EU lawmakers reflect on changes that could subject European businesses to EU tech rules
STRASBOURG, October 6 (Reuters) – European Union lawmakers could lower a threshold determining which companies will be subject to new technology rules, a senior European lawmaker said on Wednesday.
The proposal could mean that some European companies, such as Booking.com, could join the list to which the rules will apply, which is expected to include major tech players like Facebook (FB.O), the Alphabet unit (GOOGL.O) ) Google. , Amazon (AMZN.O), Apple (AAPL.O) and Microsoft (MSFT.O).
EU antitrust chief Margrethe Vestager wants her draft rules known as the Digital Markets Act (DMA) to limit the power of dominant online businesses or gatekeepers, defined as those with market value of 65 billion euros (75.03 billion dollars) and more than 6.5 billion euros. of European turnover over the past three years.
Andreas Schwab, who heads the DMA in the European Parliament and had proposed a higher market value of € 100 billion, said EU lawmakers were considering changing the threshold to a lower number.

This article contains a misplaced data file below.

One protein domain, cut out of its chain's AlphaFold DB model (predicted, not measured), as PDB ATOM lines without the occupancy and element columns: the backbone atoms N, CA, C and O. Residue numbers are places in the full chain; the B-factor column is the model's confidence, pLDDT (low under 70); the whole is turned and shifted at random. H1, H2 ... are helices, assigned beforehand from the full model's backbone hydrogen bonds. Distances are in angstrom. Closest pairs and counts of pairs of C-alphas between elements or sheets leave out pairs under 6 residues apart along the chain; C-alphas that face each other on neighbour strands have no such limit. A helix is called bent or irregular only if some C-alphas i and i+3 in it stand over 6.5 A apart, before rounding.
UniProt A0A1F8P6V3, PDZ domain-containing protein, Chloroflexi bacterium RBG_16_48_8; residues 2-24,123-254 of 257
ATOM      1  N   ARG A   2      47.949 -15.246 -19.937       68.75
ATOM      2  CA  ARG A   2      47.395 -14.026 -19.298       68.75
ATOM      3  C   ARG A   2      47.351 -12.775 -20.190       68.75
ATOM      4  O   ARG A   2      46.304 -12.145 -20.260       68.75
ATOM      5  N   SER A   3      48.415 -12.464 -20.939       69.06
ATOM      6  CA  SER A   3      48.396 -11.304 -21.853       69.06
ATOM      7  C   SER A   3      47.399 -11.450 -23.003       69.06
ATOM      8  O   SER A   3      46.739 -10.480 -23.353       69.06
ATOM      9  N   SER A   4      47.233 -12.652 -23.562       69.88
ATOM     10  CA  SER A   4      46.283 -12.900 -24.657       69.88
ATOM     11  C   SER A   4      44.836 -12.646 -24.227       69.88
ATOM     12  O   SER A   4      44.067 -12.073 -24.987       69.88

“We have not yet found the final compromise but my compromise plan foresees 80 billion euros,” Schwab told Reuters in an interview.
“We hope that there will also soon be European companies with the same amount of money and the same turnover to be also in the scope of the DMA”, he said, but no ‘named no company.
He said the new figure was based on the methodology used by the European Commission to calculate its proposed threshold.
The market capitalization of the Netherlands-based online travel agency Booking.com is around $ 100 billion, according to data from Refinitiv.
Schwab also said national authorities should be given the opportunity to act following a call from German and French antitrust supervisors to have more say in DMA enforcement, but critics said that this could lead to fragmentation. Read more
“I think it is important that we have the right under the DMA for national authorities to request information from the guards,” he said.
“But it is obvious that the designation of guardian remains with the European Commission and most of the procedures to be done with the Commission.”
Schwab said he hopes to reach an agreement with his fellow lawmakers soon so that Parliament can vote on his bill. The next step would be to discuss the details with EU countries before DMA becomes law in 2023.
($ 1 = € 0.8663)
Reporting by Foo Yun Chee. Editing by Jane Merriman
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